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Banking Updated: 02 Nov 2018

How the U.S. rate rise will affect Latin America, Europe and Asia

Those countries with a high level of foreign investment and doubts over the effectiveness of their monetary policy, will be most sensitive to the change in U.S. Federal Reserve policy.

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With the US Federal Reserve (Fed) raising interest rates to 0.5%, as announced on 16 December by its Chair, Janet Yellen, this first rate rise in nine years sets the global economic and financial system a new challenge over the coming months.

The Fed's press release, which is always closely scrutinized by both analysts and investors, provides a few clues about how this new period of rate rises will play out; a period, however, which will be far less typical than the previous ones, having started from a much lower level and with U.S. economic recovery well advanced. In her speech, Yellen, reiterated that the increase in rates will be "gradual, cautious, very prudent" and will take into account a "multitude of data". The Fed aims to set the official lending rate at a midpoint, "neither expansionary nor contractionary".

Change in Latin American capital flows

The Fed's decision will have a short term effect on Latin America because it could change the direction of capital flows. The region is in slowdown due to factors such as falling raw material prices and the economic and political crises in countries like Chile, Venezuela and Brazil. Activity in Latin America is expected to stagnate or even fall for the first time in five years. Up to 2013, when the Fed announced the end of its expansionary monetary policy, Latin America received some $100 billion a year and in 2015 this figure is forecast to be around $50 billion. U.S. rate rises will not exactly help Latin American currency appreciation. Quite the opposite.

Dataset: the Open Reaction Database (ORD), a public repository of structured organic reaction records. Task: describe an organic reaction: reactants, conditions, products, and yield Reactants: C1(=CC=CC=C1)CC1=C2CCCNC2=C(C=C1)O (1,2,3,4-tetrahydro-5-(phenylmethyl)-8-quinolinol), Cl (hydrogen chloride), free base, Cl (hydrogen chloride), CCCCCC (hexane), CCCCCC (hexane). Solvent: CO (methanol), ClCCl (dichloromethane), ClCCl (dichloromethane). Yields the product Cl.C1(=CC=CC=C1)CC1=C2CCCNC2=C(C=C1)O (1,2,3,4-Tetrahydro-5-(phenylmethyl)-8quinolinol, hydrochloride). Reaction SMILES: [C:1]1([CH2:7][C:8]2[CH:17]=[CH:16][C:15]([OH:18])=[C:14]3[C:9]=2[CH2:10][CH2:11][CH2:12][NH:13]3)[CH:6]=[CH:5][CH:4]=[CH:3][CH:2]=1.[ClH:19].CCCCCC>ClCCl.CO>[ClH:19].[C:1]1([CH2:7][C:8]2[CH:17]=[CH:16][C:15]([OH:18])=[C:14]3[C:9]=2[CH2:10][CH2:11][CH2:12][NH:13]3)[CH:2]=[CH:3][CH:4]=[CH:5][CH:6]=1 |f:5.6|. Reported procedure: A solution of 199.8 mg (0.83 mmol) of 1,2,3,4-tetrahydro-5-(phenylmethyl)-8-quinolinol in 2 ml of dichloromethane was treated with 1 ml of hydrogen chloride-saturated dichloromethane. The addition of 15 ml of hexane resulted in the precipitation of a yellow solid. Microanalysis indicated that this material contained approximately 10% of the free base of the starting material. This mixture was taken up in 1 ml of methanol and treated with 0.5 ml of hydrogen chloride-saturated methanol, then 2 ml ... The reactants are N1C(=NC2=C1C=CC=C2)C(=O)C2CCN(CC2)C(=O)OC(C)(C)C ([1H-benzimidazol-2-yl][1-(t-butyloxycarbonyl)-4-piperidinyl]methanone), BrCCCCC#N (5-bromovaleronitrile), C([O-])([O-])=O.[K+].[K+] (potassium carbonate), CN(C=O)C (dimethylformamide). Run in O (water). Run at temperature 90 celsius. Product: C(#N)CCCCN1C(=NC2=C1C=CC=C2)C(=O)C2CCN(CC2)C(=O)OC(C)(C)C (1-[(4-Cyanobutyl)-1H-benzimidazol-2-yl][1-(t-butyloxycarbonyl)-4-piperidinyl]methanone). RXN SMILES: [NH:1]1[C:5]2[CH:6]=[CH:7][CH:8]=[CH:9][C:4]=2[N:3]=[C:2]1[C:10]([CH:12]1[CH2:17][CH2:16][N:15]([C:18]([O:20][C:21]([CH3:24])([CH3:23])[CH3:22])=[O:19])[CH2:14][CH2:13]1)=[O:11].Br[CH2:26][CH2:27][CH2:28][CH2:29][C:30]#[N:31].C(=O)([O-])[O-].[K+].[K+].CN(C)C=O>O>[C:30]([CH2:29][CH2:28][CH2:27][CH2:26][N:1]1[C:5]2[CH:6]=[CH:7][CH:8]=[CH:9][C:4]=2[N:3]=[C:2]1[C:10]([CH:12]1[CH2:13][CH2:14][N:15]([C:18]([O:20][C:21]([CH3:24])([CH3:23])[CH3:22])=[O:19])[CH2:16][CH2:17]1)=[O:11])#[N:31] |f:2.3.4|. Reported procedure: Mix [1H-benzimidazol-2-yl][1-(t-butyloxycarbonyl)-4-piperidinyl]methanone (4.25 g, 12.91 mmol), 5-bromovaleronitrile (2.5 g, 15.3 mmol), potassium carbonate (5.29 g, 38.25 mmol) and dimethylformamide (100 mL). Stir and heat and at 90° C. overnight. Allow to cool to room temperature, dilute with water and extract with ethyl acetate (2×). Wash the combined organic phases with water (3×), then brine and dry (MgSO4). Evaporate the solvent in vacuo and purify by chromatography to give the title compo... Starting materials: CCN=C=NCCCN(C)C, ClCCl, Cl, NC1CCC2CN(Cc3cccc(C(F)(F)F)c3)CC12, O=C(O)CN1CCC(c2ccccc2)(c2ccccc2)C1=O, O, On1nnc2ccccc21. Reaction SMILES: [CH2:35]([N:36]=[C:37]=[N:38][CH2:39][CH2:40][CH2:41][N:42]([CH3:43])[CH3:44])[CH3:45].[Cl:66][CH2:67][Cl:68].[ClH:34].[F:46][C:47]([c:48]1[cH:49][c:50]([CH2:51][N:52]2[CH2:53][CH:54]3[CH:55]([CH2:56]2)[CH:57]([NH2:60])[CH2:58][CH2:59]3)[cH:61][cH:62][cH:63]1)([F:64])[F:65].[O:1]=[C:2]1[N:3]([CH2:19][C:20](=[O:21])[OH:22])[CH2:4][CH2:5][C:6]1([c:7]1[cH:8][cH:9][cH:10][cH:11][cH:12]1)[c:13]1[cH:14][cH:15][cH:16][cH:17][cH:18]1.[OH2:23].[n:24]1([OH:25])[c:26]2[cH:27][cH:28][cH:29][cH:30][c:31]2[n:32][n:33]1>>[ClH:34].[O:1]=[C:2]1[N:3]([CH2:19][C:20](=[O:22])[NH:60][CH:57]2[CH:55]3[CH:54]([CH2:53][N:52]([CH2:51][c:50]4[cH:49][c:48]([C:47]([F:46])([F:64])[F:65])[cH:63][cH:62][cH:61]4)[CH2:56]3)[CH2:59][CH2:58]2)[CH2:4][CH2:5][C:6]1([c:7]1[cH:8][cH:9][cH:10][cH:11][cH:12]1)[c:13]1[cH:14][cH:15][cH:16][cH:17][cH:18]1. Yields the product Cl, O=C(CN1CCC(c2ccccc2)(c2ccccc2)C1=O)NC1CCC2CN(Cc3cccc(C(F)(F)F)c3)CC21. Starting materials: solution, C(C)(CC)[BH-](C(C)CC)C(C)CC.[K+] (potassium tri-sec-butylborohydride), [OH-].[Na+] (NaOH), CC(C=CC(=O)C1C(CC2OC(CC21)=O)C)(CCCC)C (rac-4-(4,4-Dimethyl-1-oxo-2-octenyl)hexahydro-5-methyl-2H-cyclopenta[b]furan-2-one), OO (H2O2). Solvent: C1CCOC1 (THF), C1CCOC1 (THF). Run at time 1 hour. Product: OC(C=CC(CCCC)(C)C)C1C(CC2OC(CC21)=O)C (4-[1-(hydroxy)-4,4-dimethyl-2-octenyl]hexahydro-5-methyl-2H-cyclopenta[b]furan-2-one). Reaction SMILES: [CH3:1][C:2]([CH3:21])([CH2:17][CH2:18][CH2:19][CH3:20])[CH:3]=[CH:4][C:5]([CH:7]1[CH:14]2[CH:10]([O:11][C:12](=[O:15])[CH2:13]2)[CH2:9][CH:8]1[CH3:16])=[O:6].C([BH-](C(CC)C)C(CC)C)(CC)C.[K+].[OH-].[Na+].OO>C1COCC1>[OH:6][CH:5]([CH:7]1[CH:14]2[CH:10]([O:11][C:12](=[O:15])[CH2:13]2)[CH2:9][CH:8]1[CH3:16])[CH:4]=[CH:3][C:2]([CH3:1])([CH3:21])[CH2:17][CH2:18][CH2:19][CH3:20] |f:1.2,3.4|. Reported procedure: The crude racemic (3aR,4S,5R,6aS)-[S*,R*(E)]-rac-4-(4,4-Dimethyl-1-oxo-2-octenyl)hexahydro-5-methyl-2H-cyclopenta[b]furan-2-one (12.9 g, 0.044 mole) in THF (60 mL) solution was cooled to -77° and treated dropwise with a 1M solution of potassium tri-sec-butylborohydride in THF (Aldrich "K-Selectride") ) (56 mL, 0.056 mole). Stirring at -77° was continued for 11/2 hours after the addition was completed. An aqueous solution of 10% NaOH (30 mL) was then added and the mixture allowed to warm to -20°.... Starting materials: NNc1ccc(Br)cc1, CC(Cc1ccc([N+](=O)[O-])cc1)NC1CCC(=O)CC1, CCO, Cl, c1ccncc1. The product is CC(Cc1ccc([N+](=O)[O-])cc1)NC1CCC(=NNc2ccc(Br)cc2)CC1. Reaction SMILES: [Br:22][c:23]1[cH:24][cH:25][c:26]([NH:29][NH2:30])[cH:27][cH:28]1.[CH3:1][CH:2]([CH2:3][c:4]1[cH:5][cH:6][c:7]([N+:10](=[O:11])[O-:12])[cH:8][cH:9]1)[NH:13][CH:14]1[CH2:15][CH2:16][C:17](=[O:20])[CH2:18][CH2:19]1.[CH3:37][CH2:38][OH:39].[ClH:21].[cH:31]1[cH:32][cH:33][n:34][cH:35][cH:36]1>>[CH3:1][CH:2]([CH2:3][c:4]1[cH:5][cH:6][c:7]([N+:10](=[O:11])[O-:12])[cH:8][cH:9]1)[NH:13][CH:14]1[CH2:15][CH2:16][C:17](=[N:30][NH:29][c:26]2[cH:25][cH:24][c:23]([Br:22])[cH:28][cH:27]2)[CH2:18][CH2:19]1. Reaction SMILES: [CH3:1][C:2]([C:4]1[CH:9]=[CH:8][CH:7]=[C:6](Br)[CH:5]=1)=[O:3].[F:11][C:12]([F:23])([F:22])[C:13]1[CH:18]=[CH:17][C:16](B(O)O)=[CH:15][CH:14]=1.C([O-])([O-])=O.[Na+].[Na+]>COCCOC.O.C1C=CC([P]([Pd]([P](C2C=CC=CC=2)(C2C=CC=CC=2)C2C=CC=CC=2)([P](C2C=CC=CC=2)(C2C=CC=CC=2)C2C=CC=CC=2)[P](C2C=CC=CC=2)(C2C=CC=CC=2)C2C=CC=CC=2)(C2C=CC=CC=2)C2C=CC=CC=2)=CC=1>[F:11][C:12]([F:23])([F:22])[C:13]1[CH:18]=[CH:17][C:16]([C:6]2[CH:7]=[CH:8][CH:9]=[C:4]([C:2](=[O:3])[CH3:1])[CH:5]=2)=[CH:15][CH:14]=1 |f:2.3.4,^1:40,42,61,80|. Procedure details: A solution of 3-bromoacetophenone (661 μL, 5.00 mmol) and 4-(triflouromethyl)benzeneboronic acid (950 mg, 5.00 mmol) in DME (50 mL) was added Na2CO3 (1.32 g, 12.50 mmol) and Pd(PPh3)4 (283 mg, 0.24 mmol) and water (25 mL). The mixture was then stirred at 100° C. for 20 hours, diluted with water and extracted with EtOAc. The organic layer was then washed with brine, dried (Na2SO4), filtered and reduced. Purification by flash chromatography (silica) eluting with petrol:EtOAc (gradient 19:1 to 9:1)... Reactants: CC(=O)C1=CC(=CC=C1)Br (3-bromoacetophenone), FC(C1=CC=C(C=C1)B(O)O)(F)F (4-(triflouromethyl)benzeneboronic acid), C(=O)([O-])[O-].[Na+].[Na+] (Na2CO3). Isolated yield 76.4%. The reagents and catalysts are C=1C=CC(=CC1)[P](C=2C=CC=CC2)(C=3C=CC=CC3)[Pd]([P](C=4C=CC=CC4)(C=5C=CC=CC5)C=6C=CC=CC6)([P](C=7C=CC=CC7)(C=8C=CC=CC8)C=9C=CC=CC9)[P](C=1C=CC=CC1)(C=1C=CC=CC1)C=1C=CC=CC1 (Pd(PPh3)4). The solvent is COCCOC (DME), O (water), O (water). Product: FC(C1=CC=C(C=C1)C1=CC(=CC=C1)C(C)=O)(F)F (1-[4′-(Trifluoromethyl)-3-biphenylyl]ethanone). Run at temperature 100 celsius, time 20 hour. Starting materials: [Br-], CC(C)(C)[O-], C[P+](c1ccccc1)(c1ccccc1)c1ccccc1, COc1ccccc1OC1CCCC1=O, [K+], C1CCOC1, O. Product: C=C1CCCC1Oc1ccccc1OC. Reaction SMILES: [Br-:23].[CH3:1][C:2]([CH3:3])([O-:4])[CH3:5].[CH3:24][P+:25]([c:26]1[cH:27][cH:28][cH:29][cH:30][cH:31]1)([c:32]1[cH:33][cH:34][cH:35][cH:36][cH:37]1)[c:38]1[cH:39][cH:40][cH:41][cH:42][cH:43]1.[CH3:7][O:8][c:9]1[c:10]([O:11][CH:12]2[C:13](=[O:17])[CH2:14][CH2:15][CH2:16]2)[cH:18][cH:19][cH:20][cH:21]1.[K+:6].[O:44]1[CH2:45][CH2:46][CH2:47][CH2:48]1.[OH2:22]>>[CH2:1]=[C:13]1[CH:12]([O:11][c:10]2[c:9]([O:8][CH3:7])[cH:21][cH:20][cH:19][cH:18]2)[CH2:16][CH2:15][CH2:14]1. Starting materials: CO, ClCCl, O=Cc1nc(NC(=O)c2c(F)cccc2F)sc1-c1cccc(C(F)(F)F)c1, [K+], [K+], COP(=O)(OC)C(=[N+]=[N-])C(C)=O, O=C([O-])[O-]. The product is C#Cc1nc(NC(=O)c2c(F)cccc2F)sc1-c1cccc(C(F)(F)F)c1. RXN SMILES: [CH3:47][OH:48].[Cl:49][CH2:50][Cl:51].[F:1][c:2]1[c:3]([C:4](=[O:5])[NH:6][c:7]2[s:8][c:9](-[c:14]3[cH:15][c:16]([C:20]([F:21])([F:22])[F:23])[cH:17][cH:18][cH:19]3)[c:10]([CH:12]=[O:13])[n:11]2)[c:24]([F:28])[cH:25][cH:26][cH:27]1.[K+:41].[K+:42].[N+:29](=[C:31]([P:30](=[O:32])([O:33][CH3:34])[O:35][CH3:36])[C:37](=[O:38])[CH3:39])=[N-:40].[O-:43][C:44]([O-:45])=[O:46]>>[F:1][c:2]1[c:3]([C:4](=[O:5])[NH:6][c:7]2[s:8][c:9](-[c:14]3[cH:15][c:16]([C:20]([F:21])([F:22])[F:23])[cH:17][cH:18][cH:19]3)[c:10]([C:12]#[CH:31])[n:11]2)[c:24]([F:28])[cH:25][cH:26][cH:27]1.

Central banks are going to have to decide whether to increase interest rates to avoid currency depreciation or to keep them as they are to fight recession.

Euro heading towards parity with the dollar

Turning to Europe, the euro is likely to fall against the dollar and move towards parity. This will limit European purchasing power in the US but, in exchange, it willincrease the ability of eurozone firms to compete and encourage U.S. citizens to visit the Europe. As a result, short-term bouts of major volatility could occur, but as long as normalization is gradual, it will be a transitory phase, which will not halt the overall positive trend.

It could also affect the financial market, by making dollar-denominated assets more attractive, which could lead fixed income investors away from Europe and towards the U.S. in search of higher returns. Janet Yellen's move could be copied by Mark Carney, Governor of the Bank of England. If so, decoupling of monetary policy among the major world powers would be even greater and could force Draghi to put rates up sooner than planned. In such a scenario, the Euribor would rally.

Vulnerability among Asian countries

In Asia, the most vulnerable markets to the Fed's decision are Turkey, Indonesia and Malaysia. This rate rise could hit growth in these countries, which are alreadyunder pressure from the slowdown in China, the drop in exports, the fall in commodity prices and the depreciation of their currencies.

There are fears over the future solvency of firms in emerging countries which have deleveraged over the last decade. Since 2008, when U.S. monetary policy drove investment flows in the direction of emerging markets in search of better returns, firms in those countries (especially in the energy and construction sectors) have increased their debt, taking advantage of the long period of cheap money.

The leader of this corporate debt is China, where it has grown rapidly to 180% of GDP, the fourth highest in the world. However, in China this debt is mainly financed in local currency, which strengthens its position in the face of a change of sentiment in the global market.